30 April, 2012

short and sweet, and tiny

I have wanted to make green tea cookies for quite a while, but I never could find the original recipe that sparked my interest. Finally I decided to come up with something of my own. I don't mean to brag, but the results are really good - not overly sweet, soft and crumbly, buttery, with a great matcha flavor. If you like green tea lattes, or Starbucks' green tea frappuccino, this should be right up your alley. The recipe makes a lot of cookies, so I froze half of the dough when I made them a few months ago. Last night, when I couldn't take any more studying, I decided to make the second batch (I had put it in the refrigerator to thaw a few days before, predicting just such a situation). I enjoyed them so much that I decided I should share the recipe here.

I started with this basic shortbread cookie recipe and made changes according to what I was in the mood for - green tea - and what I had on hand - no cookie cutters, not enough butter, but plenty of walnut oil.

Green Tea Cookie Recipe:
4 cups all-purpose flour
1/2 teaspoon baking powder
3/4 teaspoon fine grain sea salt
2 Tablespoons chef's matcha (powdered green tea)
2 sticks unsalted butter
1 cup walnut oil
1 cup powdered sugar
1/2 teaspoon vanilla extract

Preheat oven to 350 F. Sift the flour, baking powder, salt, and matcha into a medium bowl and set aside.

In a large mixing bowl beat the butter until light and fluffy, add in powdered sugar and walnut oil, mixing until well combined. Beat in the vanilla extract. Add half of the flour mixture, mix, then add the other half until everything comes together.

Divide dough into two balls if you would like to save half of it later.

Using your hands, make small balls of dough, about the diameter of a quarter. Bake for 10 minutes, or until the edges begin to turn golden. Makes 3-4 dozen.

22 April, 2012

simple standard lunch

Being parted from your beloved can certainly inspire poetry. Ian is studying abroad and, oh man, you should see the e-mails we write one another. Except for the fact that I will not be sharing them with the world via internet. I've been trying to focus on some of the other, less romantic, positives of him being away: when I need a break from studying I clean instead of just chatting, there are way fewer dirty dishes, I can let the cat sleep on his pillow. It's not much, but it's a reminder to focus on the simple joys in life. It's hard to do that when life is zooming all around you. Sometimes you just have to step back and simplify things in order to see all the beauty.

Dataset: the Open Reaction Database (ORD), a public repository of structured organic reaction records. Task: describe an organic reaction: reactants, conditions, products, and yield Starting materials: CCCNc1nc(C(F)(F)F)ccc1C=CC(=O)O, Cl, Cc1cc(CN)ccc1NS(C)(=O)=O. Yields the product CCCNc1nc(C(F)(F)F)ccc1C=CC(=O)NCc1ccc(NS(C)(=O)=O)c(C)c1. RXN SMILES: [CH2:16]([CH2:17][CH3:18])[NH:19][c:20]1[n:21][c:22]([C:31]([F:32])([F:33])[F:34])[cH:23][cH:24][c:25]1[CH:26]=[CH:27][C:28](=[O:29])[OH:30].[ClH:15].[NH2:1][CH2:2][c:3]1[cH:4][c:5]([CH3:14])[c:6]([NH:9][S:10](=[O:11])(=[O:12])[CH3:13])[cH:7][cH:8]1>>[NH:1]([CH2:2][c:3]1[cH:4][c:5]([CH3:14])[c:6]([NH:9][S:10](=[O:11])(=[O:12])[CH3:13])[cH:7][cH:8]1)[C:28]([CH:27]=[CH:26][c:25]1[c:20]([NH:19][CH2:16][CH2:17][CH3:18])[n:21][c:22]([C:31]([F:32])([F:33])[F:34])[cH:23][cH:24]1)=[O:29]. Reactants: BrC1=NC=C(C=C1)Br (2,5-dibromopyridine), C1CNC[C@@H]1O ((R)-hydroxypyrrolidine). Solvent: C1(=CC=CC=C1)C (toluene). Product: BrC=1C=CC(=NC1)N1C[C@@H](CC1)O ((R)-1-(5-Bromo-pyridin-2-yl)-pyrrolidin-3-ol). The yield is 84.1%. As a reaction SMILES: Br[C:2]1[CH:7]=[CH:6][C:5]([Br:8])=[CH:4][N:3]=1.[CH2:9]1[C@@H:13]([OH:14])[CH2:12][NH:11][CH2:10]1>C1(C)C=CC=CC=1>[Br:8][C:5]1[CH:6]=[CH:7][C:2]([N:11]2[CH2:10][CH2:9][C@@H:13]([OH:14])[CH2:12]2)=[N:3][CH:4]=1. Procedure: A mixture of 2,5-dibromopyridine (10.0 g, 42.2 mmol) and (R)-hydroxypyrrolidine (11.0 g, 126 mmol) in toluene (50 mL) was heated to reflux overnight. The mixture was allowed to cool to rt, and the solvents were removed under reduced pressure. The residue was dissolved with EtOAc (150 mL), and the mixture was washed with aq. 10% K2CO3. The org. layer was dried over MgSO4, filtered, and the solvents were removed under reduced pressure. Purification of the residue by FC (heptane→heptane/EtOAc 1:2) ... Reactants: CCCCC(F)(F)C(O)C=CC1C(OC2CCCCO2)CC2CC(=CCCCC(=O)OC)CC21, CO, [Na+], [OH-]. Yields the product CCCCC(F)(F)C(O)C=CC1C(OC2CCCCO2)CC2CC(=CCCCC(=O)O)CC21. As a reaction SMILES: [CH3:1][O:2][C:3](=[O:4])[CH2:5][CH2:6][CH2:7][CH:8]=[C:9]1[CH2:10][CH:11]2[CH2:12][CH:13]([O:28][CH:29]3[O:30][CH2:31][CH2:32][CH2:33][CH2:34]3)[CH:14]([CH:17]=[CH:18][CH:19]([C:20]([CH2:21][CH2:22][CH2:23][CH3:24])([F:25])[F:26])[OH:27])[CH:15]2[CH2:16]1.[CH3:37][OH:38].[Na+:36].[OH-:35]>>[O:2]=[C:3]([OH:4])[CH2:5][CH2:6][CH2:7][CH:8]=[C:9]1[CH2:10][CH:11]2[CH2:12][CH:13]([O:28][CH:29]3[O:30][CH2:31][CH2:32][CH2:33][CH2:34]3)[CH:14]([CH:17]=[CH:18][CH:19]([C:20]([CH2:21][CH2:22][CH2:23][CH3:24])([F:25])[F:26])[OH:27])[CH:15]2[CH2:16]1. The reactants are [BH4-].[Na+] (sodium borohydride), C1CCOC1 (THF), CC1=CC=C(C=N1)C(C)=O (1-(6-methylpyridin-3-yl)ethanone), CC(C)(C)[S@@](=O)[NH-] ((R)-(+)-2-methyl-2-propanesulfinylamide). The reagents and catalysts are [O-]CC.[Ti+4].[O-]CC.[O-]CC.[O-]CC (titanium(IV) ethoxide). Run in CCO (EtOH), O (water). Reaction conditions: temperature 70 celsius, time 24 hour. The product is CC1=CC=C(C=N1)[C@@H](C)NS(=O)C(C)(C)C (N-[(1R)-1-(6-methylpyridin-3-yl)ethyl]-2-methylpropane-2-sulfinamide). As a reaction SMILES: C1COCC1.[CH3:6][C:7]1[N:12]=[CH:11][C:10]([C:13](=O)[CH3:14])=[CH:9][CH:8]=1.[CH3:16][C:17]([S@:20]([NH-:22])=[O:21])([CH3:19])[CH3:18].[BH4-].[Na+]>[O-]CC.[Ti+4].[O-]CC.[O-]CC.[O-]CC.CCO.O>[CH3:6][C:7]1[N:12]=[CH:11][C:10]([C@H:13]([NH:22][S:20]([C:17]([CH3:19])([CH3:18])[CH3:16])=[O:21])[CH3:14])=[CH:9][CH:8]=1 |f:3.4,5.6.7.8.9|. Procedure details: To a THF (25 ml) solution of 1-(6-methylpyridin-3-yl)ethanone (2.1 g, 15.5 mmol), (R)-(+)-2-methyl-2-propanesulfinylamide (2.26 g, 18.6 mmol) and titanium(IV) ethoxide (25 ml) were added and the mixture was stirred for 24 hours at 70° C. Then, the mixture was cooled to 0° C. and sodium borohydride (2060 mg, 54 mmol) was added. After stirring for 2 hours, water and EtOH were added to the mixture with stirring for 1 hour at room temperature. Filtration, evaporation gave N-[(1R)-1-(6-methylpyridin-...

For me, simplifying what I eat can definitely help. I like to do this by preparing a week's worth of lunches all at once. It's nothing special but it's tasty and filling and healthy, so it gets me through the afternoon quite nicely. In fact, I often get comments when I eat this at school. Somebody says, "That looks good, what is it?" and I'm surprised because it's really just beans and rice. In fact, that just happened to me right now as I am writing this. So, if you've ever wondered, here it is:
  • Cook 2 cups of brown rice, according to package instructions
  • Cook 1lb. of dried beans - I use a pressure cooker and it takes <30 minutes. If you don't have one, try soaking the beans overnight first. Then drain, re-cover with water, bring to a boil, simmer for several hours, until tender. Alternatively, you can use canned beans, just opt for salt-free and drain them before using. [We could talk about the hazards of BPA-lined cans here, but I think that if that gets you to eat a nutritious meal then it might be worth the risk.]
  • Steam or lightly sautee green vegetable of your choice - broccoli, green beans, a bunch of kale or chard. Sometimes I even cheat and use frozen vegetables.
Get out a few portable containers (glass, please, if you will be microwaving). Add a large spoonful of each of the above. I usually aim for close to 1 cup of each. You might feel satisfied after eating less than this, but it's pretty low calorie and I usually find myself wanting to eat the rest in a few hours. Drizzle on some olive oil, freshly ground black pepper, and turmeric. I'm pretty liberal with the turmeric - everything should be yellow.

20 April, 2012

happy earth day

spring is like a perhaps hand
by e.e. cummings


Spring is like a perhaps hand 
(which comes carefully 
out of Nowhere)arranging 
a window,into which people look(while 
people stare
arranging and changing placing 
carefully there a strange 
thing and a known thing here)and

changing everything carefully

spring is like a perhaps 
Hand in a window 
(carefully to 
and fro moving New and 
Old things,while 
people stare carefully 
moving a perhaps 
fraction of flower here placing 
an inch of air there)and

without breaking anything.
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